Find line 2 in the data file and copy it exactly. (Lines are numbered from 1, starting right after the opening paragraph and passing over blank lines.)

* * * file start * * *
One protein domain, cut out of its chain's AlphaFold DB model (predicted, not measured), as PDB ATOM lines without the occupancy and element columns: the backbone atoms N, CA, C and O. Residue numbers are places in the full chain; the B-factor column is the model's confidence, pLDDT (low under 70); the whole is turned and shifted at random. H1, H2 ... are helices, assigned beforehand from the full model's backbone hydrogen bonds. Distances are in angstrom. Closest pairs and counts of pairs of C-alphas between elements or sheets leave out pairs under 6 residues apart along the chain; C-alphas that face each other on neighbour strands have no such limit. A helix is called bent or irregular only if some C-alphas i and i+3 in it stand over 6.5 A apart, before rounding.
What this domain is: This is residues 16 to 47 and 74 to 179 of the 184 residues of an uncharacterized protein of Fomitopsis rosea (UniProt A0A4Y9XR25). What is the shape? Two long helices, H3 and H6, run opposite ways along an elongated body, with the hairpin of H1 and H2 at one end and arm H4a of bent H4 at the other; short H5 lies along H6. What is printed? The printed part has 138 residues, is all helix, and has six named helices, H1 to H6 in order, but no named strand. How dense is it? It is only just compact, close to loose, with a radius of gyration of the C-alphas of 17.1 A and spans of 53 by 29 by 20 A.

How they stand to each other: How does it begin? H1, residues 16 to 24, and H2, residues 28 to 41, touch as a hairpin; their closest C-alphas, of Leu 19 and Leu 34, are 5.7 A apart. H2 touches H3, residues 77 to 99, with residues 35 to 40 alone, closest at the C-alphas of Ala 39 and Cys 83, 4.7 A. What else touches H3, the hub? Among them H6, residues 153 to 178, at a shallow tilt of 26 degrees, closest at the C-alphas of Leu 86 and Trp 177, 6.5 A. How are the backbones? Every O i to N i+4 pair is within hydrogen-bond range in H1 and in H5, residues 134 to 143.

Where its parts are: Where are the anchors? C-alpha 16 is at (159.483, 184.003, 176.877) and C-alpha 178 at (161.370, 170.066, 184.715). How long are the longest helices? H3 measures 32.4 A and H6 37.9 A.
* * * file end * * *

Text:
How they stand to each other: How does it begin? H1, residues 16 to 24, and H2, residues 28 to 41, touch as a hairpin; their closest C-alphas, of Leu 19 and Leu 34, are 5.7 A apart. H2 touches H3, residues 77 to 99, with residues 35 to 40 alone, closest at the C-alphas of Ala 39 and Cys 83, 4.7 A. What else touches H3, the hub? Among them H6, residues 153 to 178, at a shallow tilt of 26 degrees, closest at the C-alphas of Leu 86 and Trp 177, 6.5 A. How are the backbones? Every O i to N i+4 pair is within hydrogen-bond range in H1 and in H5, residues 134 to 143.